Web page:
Fannie Mae has achieved a major government-imposed requirement, boosting its reserve cushion against risk, its regulating agency said last week.
The mortgage giant brought its reserve cushion up to 30 percent surplus capital, the Office of Federal Housing Enterprise said.
OFHEO ordered Fannie Mae to increase its capital reserve after an accounting scandal last year at the government-sponsored company, which is the biggest buyer of home mortgages in the United States.
In December 2004, Fannie Mae replaced Franklin Raines, its chairman and CEO, who announced he was taking early retirement, and Fannie Mae’s chief financial officer, Timothy Howard, resigned Dec. 21.
Fannie Mae’s financial accounting troubles have drawn shareholder lawsuits and investigations by the Justice Department and the Securities and Exchange Commission.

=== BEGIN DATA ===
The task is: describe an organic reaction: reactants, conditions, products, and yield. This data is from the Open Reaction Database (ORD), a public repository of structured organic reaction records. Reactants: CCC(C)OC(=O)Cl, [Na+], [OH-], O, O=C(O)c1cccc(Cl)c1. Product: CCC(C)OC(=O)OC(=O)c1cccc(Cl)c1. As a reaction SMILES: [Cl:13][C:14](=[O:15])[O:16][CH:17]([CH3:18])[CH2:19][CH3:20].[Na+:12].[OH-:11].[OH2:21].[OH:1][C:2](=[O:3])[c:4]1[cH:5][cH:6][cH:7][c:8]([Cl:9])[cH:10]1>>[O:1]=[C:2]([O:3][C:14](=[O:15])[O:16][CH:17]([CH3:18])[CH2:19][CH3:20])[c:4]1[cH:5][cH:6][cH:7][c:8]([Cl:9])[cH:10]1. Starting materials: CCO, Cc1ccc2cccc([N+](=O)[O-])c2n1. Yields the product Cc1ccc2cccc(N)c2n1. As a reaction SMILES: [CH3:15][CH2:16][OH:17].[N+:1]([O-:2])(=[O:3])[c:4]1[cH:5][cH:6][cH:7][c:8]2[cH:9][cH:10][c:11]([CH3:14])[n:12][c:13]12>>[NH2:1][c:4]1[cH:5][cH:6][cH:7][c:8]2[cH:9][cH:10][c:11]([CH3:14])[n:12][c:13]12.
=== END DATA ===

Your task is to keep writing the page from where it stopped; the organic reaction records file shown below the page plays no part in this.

The company has since restated several past years’ earnings amounting to approximately $5 billion. OFHEO fined the company $125 million.
The oversight office said last week that Fannie Mae had an estimated $9.1 billion capital surplus as of Sept. 30 – giving it an additional $752 million over the required 30 percent surplus.
In recent months, the company has been raising fresh capital by selling off chunks of its portfolio of mortgage investments.
“Based on current information, this surplus is sufficient to absorb uncertainties in the estimated impact to capital of potential additional accounting errors, which may arise during the restatement process,” Stephen Blumenthal, acting director of OFHEO, said in a statement last week.
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